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Ain't Bach brilliant! - part 2

Will Fly 28 Mar 16 - 08:02 AM
GUEST,leeneia 28 Mar 16 - 12:13 PM
Will Fly 28 Mar 16 - 01:28 PM
GUEST,leeneia 28 Mar 16 - 02:50 PM
GUEST,Bandiver (Astray) 28 Mar 16 - 04:04 PM
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Subject: Ain't Bach brilliant! - part 2
From: Will Fly
Date: 28 Mar 16 - 08:02 AM

In this thread:

Ain't Bach brilliant? (JS that is)

I related hearing guitarist Richard Durrant playing the Gavotte No. 1 from Bach's Cello Suite No. 6 in D, on my tenor guitar, and my subsequent dig into the actual music.

Well, Richard has now returned the tenor and, armed with the music, I've written it out for that instrument (his arrangement is far too intricate for me). There are various stages I go through when learning a new, moderately complex like this:

1. Get the musical notation laid out in my computer - I use "Harmony Assistant" to create the score.

2. Get the software to produce tablature in addition to the score - my sight reading is not brilliant and the tab helps with learning the fingering!

3. Go through the piece, section by section, learning the notes for each section.

The Gavotte is in 3 main sections:

Part A repeated, followed by variations on A repeated
Part B repeated, followed by variations on A repeated
Part A again, without repeats

4. Once I've got the notes and fingering for each section in my head, then comes the attempts to play the whole piece without mistakes.

5. Once I get through 4 to the point when I can play it reasonably, then I go through it to check out accents and tone in the piece.

6. Speeding is my greatest problem, so I've also laid down a bass line in Garageband and, with earbuds in my ears, play along to the bass track.

7. Eventually... I'll get to the stage when I can feel comfortable recording/performing it.

I'm about in between stages 4 and 5 at the moment - and I've found the bass track very useful. I'm currently practising the piece for about 6 hours a day - over and over until I start to slip and need a break. I tend to be obsessive about practice, and I'm very lucky that Mrs. F. has got ysed to this routine over the last 50 years!

I'd be interested in how others tackle pieces like this or similar to it.

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Subject: RE: Ain't Bach brilliant! - part 2
From: GUEST,leeneia
Date: 28 Mar 16 - 12:13 PM

I downloaded the sticks and dots from 'Dave's J.S. Bach Page'.

Now this is just my opinion. The melody of Gavotte no. 1 is simple. There are three staves of bass notes, but mostly they are just making chords. Meanwhile, life is short.   Why not print out the melody and use a chord symbol to show which harmony to go for? After all, the precise notes Bach selected may have been determined by what notes the cello bow can reach at the moment, or they may have been duplicates of what he was used to on the organ - an organ playing in a big church.   

Meanwhile, one of the beauties of the guitar is that it's so easy to add harmony using the bass strings, so why not take advantage of that? I'm sure Bach would have done it it himself.

I observe that Bach used discord (and dissonance)in Gavotte 1, but why bother? They irritate me anyway. Oh, I can see the occasional A7 or similar, but a set like D-F#-A-G? Not for me. Try skipping the discords and see if it makes a difference.

I'm thinking of giving Gavotte 1 to my band. They will not tolerate the discords, so that makes it easy. It's one thing to play discords on a single cello in a cathedral. It's another, more painful, thing to hear them in a small living room with 7 musicians in it.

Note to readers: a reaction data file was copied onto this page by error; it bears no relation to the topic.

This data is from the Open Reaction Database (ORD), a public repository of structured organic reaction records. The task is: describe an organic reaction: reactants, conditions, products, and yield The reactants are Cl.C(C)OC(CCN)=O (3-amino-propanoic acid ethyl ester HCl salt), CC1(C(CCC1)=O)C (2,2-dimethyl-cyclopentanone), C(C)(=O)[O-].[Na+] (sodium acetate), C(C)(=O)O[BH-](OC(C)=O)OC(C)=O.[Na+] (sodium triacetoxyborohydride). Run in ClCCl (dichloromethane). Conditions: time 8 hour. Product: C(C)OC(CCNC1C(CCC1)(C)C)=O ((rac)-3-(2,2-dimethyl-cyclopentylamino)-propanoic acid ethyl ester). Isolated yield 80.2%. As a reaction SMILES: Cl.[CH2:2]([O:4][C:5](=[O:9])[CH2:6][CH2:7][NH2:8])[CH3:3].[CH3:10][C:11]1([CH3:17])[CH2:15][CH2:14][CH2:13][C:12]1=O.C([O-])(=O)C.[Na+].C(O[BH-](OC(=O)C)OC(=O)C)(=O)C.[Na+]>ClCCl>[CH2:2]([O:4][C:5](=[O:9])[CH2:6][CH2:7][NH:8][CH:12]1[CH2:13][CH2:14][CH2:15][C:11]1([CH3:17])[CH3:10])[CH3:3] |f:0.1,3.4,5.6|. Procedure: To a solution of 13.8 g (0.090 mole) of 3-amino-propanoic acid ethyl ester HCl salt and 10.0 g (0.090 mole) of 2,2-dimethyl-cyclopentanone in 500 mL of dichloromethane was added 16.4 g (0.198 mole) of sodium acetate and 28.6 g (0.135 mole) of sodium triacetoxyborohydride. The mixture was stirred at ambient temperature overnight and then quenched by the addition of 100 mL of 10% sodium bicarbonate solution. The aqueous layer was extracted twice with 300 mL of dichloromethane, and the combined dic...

Gavotte 2 has a more interesting bass and I would be more careful with it.

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Subject: RE: Ain't Bach brilliant! - part 2
From: Will Fly
Date: 28 Mar 16 - 01:28 PM

Ah well now, the tenor guitar has the same range as a cello - just an octave higher - so the melody fits neatly on the strings. The melody is actually not that simple - there are some little twists and turns on the strings which require good practice to get them running smoothly.

Added to that, the scale length of the tenor plus the key of D means some big stretches in the nut-2-4-6 fret configuration. I prefer the contrapuntal sound of the single string melody of the tenor line intertwined with a similar single bass line - the two fit together very attractively.

The beauty of the unaccompanied cello suites is that polytonality (chords discordant or otherwise) is implied in the melody, rather than obviously stated. Anyway - thanks for the useful comments, and good luck with it if you give it to your band!

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Subject: RE: Ain't Bach brilliant! - part 2
From: GUEST,leeneia
Date: 28 Mar 16 - 02:50 PM


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Subject: RE: Ain't Bach brilliant! - part 2
From: GUEST,Bandiver (Astray)
Date: 28 Mar 16 - 04:04 PM

Since getting our new smart TV we can now watch YouTube in comfort, which so far has meant rediscovering the delights of Duckman (first class American animation featuring the voices of Jason Alexander & Dweezil Zappa amongst others, but it's a tour-de-force from the always amazing Jason), checking out old Rockenstock films of Hatfield and the North, Matching Mole, Can etc. etc. AND complete continental concert broadcasts by Jordi Savall. There's a diversity of programmes up there from El Llibre Vermell de Montserrat (Mediaeval pilgrim songs) to an utterly mesmerising rendering of J.S.Bach's Musical Offering (in the same general bag as The Art of the Fugue only with slightly different starting melody).

Call it up and play loud - surround sound advised, or a good set of headphones...

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